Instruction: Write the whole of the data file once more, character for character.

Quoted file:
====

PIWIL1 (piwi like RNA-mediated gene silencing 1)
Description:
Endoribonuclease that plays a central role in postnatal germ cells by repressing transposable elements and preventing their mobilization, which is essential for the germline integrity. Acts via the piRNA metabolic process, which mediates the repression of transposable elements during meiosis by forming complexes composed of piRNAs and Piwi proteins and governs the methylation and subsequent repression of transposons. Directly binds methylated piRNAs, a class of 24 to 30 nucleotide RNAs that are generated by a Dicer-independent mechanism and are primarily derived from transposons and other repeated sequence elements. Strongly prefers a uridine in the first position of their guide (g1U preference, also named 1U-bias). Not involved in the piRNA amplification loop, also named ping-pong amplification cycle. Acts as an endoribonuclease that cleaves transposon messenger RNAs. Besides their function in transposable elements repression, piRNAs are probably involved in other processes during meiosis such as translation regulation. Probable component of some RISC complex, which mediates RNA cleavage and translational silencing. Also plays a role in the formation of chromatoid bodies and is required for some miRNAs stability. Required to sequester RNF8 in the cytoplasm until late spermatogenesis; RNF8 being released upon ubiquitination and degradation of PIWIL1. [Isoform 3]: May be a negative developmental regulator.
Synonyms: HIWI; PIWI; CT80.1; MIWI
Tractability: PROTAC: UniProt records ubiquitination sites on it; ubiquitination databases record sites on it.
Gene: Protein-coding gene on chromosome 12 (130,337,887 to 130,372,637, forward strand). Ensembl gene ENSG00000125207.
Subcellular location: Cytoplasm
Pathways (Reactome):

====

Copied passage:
PIWIL1 (piwi like RNA-mediated gene silencing 1)
Description:
Endoribonuclease that plays a central role in postnatal germ cells by repressing transposable elements and preventing their mobilization, which is essential for the germline integrity. Acts via the piRNA metabolic process, which mediates the repression of transposable elements during meiosis by forming complexes composed of piRNAs and Piwi proteins and governs the methylation and subsequent repression of transposons. Directly binds methylated piRNAs, a class of 24 to 30 nucleotide RNAs that are generated by a Dicer-independent mechanism and are primarily derived from transposons and other repeated sequence elements. Strongly prefers a uridine in the first position of their guide (g1U preference, also named 1U-bias). Not involved in the piRNA amplification loop, also named ping-pong amplification cycle. Acts as an endoribonuclease that cleaves transposon messenger RNAs. Besides their function in transposable elements repression, piRNAs are probably involved in other processes during meiosis such as translation regulation. Probable component of some RISC complex, which mediates RNA cleavage and translational silencing. Also plays a role in the formation of chromatoid bodies and is required for some miRNAs stability. Required to sequester RNF8 in the cytoplasm until late spermatogenesis; RNF8 being released upon ubiquitination and degradation of PIWIL1. [Isoform 3]: May be a negative developmental regulator.
Synonyms: HIWI; PIWI; CT80.1; MIWI
Tractability: PROTAC: UniProt records ubiquitination sites on it; ubiquitination databases record sites on it.
Gene: Protein-coding gene on chromosome 12 (130,337,887 to 130,372,637, forward strand). Ensembl gene ENSG00000125207.
Subcellular location: Cytoplasm
Pathways (Reactome):